Austin Reagan is a junior majoring in environmental studies and political science. His column, “The Scientific Method,” runs Mondays.

5 replies
  1. ReduceGHGs
    ReduceGHGs says:

    Polluting the atmosphere and deforestation are the main causes of climate change. There’s no reasonable doubt about it. But to change course we need new laws and policies. But the problem is more than half the members of the U.S. Congress are NOT on board with any plan to reduce global emissions. They are on record saying that humans are not the cause of global warming despite what our respected scientific institutions have been telling us. They reject the reality and put our future generations at risk.
    More of us, from all corners, need to confront them and work to see them replaced with law makers
    willing to face and deal with the reality.
    Please join the efforts.

  2. Liberty Minded
    Liberty Minded says:

    the largest difficulty around with climate change is what are we going to do with the people that say no. Like every human endeavor, there are limitations. Are you ready for a global war? Free peoples do not take kindly to orders from the UN. Will war to kill the nonbelievers cause more climate harm? Scientists are not always right. Sometimes science is wrong for hundreds of years. Consensus among a small group is not enough. If the science is correct, it will take 70 years to see the single degree of effect. Even then, the factors that make up my mitchell sodium that any change are so numerous, that skeptics will easily be able to attribute the one degree to another cause.

  3. Don Harmon
    Don Harmon says:

    I suspect that human-generated combustion activity may very well be creating significant global warming. But it doesn’t matter.

    The politicians all over the world who can make changes are driven by their own selfish motives and so are the business and industrial persons who influence them. The short-term costs of necessary changes to industry and transportation are simply too high. It is profoundly easier and more self-serving for them to do nothing. “Let future generations worry about it,” they say to themselves, “it isn’t my problem – and I am not going to end my career for something in the future that will not happen until I am long gone anyway.”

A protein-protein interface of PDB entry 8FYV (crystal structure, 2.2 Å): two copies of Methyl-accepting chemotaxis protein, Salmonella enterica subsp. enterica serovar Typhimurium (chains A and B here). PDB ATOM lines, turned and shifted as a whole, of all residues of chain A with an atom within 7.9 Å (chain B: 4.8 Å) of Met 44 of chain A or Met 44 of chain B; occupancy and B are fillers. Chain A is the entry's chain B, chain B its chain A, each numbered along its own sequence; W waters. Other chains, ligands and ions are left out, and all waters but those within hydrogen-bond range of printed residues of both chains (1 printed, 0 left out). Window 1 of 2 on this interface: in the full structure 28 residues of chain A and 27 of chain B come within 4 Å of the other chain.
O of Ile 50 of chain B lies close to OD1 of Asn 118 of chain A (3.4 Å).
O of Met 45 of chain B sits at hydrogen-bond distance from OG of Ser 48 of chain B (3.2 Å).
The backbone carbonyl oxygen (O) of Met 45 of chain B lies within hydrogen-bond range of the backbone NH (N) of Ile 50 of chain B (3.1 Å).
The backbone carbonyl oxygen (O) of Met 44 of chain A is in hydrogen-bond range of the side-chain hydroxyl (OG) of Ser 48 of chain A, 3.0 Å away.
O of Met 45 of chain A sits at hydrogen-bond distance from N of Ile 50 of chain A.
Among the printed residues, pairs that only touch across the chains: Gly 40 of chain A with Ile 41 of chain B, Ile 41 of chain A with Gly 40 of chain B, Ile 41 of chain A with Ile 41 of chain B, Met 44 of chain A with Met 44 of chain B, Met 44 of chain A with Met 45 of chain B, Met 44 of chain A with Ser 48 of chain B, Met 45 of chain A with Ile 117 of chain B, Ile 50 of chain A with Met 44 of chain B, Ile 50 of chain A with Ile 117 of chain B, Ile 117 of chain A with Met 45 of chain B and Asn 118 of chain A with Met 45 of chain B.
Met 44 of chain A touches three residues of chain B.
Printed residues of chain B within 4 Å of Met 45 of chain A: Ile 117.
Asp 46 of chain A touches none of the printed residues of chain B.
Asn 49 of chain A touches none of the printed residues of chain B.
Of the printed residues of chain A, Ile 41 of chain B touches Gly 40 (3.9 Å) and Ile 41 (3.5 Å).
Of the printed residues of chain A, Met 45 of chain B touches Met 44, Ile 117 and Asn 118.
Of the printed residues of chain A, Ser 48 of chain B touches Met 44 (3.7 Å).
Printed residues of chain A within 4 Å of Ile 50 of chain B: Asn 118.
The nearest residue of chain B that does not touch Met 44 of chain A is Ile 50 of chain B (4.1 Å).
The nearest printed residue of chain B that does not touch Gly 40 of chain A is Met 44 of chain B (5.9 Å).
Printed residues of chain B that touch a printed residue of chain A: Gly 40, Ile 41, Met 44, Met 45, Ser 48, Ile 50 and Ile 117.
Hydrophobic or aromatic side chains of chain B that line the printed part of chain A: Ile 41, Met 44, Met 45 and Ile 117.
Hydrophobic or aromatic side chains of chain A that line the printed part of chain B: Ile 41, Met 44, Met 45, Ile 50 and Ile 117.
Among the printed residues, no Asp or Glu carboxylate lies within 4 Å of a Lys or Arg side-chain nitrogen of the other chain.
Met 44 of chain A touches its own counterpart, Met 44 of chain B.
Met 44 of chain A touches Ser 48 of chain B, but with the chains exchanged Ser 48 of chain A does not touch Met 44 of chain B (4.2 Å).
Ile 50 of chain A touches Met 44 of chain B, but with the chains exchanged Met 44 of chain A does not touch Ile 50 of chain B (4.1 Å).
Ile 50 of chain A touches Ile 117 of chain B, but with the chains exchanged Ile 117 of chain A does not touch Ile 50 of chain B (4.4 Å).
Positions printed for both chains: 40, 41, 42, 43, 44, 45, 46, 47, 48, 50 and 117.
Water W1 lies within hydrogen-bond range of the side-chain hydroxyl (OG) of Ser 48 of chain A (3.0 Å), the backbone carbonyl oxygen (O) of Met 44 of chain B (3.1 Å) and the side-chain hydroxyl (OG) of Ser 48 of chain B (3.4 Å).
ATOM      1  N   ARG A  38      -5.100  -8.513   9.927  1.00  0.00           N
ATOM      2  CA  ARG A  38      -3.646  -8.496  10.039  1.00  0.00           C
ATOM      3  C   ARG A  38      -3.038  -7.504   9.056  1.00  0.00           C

4. farmrdave
    farmrdave says:

    That’s an easy question to answer. No one believes the IPCC. This issue was kicked off with a poorly made movie filled with lies and half truths. Narrated by Al Gore (a professional liar) pointing to charts and graphs (that were faked). Telling of polar bears dying off (when their population is actually on the increase). Reporting on a consensus of climate scientists that were coerced (climate gate). Shall I go on? Any scientist or politician who openly contests the failed theory of man caused global warming is in danger of character assassination or political ruin or both. Any person such as myself is instantly labeled as a crack pot, idiot, misinformed neanderthal, or any one or more of a hundred choice pet names.

    All this and still no one in the climate alarmist crowd is proposing anything constructive to help with the claimed damage we humans are causing by living on this planet. US Government is regulating Thorium liquid salt reactors into oblivion. The time required to do testing is sometimes measured in decades. It is sure odd this is the case when Thorium energy production is the best hope of mankind to move into the next level of human advancement, cheap, clean, safe, energy and the mere thought of it makes the worlds oil economy shudder with fear. If carbon dioxide is such a serious problem why are we not developing forests? Two trees per week for each man woman or child and soon we would have a huge carbon sink to sequester in. But no it is all about taking money and freedoms from citizens. How convenient that the only workable answer to the climate alarmist problem is to tax and restrict. It’s too bad there isn’t a way to include disarm US citizens in this manufactured problem as well.

    • ReduceGHGs
      ReduceGHGs says:

      Your comments about Gore and the state of climate science are ridiculous.

      Odd how you talk about thorium energy and planting trees but deny there’s a climate change problem. What tha?